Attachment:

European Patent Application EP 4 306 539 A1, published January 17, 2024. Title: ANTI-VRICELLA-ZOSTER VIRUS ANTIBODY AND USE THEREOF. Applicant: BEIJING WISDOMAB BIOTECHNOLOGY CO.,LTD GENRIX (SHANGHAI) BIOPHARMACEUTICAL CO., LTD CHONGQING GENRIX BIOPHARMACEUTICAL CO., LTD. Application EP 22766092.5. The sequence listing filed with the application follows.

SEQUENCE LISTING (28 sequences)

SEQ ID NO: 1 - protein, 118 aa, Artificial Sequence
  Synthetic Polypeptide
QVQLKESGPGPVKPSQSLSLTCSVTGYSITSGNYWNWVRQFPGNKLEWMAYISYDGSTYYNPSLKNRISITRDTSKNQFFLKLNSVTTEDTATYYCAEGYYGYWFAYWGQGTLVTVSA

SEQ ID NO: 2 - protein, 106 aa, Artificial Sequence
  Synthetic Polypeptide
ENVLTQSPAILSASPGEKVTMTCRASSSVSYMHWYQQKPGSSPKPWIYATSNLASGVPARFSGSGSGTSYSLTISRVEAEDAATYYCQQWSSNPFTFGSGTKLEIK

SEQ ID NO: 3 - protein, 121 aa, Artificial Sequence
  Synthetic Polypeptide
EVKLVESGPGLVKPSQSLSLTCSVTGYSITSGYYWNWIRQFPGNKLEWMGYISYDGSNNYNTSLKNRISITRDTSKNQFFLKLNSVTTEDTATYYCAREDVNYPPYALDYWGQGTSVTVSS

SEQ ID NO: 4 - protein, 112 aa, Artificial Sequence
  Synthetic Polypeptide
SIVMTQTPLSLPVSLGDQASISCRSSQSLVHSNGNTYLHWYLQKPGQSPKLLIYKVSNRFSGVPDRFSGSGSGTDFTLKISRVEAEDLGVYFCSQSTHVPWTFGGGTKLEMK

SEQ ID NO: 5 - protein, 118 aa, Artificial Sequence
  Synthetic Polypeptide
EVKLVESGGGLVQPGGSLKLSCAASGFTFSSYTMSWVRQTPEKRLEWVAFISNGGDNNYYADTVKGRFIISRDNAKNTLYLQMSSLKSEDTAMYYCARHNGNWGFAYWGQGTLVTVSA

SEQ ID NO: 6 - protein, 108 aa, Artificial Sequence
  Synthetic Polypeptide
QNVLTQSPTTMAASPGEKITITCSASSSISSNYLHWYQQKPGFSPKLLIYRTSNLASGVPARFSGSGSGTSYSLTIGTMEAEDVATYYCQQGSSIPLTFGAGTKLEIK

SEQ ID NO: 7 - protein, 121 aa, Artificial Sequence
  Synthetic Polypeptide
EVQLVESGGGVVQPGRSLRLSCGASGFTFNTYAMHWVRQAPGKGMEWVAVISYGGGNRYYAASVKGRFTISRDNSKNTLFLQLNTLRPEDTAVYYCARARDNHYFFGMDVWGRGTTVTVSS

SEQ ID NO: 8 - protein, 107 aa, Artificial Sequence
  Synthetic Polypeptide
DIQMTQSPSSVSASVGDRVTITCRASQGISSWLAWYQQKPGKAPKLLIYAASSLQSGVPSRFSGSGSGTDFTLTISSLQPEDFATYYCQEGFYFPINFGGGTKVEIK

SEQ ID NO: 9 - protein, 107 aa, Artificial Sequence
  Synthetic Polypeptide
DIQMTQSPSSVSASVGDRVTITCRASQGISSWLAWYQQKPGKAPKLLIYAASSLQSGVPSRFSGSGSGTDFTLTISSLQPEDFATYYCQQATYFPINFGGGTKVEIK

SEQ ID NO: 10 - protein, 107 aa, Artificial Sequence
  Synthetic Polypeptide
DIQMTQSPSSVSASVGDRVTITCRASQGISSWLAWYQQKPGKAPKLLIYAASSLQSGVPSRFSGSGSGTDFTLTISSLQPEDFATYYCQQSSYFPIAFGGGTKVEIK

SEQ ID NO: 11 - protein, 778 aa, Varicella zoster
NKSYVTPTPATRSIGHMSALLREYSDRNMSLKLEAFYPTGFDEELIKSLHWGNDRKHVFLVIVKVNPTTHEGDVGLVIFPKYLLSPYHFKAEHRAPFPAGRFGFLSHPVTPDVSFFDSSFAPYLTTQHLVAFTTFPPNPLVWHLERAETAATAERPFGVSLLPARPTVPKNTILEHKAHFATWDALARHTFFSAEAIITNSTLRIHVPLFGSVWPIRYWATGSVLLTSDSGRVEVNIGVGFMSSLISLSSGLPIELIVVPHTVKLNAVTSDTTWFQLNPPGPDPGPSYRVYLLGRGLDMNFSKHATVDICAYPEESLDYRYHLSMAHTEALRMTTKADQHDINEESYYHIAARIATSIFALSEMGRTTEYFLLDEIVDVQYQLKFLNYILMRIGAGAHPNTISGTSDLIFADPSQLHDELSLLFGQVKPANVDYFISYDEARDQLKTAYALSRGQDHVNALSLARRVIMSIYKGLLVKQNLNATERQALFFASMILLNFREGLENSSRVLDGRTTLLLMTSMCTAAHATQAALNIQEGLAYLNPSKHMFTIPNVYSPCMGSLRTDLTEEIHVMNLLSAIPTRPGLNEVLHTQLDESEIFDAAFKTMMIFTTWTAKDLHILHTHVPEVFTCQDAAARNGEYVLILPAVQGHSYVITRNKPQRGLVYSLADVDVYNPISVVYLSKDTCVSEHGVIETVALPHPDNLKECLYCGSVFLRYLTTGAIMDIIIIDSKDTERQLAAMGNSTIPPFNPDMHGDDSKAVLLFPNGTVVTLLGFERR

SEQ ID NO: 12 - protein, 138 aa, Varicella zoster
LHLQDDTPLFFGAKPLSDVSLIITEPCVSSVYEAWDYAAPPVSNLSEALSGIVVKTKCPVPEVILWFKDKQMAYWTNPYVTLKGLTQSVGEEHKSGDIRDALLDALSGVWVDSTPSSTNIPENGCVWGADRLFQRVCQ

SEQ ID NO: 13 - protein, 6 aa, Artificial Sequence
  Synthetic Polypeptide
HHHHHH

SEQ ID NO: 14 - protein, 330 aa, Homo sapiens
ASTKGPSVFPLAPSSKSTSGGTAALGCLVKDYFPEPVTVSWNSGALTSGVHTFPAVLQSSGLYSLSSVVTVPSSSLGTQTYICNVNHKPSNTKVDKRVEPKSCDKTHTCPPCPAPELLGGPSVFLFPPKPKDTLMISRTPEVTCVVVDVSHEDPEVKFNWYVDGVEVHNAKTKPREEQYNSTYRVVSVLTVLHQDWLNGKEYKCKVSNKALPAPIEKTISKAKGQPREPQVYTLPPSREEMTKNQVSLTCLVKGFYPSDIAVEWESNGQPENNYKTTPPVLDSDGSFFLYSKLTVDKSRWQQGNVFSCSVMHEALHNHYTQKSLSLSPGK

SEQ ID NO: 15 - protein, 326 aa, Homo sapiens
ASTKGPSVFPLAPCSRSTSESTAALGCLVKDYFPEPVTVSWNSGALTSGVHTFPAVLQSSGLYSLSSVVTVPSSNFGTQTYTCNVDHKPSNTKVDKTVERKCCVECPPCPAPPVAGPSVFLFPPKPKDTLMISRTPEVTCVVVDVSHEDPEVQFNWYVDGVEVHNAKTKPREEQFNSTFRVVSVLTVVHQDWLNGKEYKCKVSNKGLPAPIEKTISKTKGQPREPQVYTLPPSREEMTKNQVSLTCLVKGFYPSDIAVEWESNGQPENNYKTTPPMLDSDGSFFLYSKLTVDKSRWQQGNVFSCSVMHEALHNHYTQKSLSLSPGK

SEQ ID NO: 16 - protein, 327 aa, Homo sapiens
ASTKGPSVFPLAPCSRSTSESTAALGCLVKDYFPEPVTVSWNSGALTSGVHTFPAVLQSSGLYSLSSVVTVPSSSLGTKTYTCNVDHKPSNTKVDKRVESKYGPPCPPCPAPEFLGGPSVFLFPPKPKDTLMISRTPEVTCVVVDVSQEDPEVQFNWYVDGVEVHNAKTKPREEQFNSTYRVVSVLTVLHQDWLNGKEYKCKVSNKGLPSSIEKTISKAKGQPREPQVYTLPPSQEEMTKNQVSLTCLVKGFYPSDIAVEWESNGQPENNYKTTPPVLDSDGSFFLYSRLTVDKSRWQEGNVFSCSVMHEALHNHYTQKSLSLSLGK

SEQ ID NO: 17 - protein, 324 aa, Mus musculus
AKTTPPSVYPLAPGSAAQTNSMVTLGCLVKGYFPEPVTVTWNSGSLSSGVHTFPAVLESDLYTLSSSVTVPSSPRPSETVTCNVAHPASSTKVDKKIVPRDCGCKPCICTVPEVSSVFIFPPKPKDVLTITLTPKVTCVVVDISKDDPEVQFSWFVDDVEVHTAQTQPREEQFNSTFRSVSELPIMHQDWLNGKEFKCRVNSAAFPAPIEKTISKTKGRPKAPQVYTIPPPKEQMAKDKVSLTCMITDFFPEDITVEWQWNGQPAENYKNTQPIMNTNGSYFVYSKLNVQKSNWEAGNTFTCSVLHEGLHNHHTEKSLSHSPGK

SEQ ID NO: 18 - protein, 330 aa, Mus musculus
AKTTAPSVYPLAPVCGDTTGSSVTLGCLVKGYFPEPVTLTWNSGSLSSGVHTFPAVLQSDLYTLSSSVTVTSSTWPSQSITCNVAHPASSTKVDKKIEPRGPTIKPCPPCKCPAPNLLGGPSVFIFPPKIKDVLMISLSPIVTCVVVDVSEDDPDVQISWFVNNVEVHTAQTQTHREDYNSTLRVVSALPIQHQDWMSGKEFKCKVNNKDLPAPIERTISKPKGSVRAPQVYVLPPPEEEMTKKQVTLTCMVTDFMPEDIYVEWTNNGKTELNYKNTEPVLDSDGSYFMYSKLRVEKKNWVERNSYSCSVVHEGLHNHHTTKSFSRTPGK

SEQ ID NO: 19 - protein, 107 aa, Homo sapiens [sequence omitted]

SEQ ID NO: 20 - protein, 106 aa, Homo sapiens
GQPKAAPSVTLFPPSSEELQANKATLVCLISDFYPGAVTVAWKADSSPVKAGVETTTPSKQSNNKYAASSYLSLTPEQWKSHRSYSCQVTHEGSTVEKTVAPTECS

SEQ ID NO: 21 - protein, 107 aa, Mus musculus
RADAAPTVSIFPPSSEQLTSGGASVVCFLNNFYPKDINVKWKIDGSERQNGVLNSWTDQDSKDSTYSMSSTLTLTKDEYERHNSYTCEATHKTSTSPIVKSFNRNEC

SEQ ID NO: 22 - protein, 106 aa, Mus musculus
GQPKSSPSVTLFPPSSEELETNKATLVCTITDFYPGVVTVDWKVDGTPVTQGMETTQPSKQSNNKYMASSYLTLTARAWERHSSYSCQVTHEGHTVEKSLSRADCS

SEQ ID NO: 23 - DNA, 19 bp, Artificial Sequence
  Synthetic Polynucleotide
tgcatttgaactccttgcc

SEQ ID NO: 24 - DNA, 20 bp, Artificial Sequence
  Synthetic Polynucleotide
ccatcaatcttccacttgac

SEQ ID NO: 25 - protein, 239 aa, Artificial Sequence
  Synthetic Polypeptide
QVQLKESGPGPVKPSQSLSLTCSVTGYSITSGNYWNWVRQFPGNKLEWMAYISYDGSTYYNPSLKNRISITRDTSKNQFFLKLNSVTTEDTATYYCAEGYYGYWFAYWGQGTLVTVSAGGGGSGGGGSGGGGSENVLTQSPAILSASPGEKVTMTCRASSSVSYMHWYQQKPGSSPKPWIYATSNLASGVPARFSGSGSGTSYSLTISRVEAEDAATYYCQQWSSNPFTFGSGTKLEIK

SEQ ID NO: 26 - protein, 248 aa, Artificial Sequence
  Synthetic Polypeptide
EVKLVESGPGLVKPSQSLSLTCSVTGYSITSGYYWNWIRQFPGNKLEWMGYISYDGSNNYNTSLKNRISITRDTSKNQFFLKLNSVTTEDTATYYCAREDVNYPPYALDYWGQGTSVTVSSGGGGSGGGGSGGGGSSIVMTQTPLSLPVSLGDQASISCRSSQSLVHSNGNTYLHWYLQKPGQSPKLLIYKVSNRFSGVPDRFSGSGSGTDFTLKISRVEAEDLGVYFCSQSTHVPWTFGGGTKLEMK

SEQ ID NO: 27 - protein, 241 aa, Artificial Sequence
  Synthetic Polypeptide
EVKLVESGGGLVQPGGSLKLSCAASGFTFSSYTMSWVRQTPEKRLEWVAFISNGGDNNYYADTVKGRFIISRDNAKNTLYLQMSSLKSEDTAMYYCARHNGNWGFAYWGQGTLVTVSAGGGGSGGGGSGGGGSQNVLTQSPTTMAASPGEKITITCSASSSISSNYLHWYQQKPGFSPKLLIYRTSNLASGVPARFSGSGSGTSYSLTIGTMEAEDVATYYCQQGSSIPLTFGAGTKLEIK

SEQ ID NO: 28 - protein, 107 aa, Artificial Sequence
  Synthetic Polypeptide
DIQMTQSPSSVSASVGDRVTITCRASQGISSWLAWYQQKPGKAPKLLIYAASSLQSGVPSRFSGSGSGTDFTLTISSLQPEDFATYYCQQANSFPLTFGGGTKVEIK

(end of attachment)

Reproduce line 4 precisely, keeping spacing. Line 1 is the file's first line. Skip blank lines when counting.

  Synthetic Polypeptide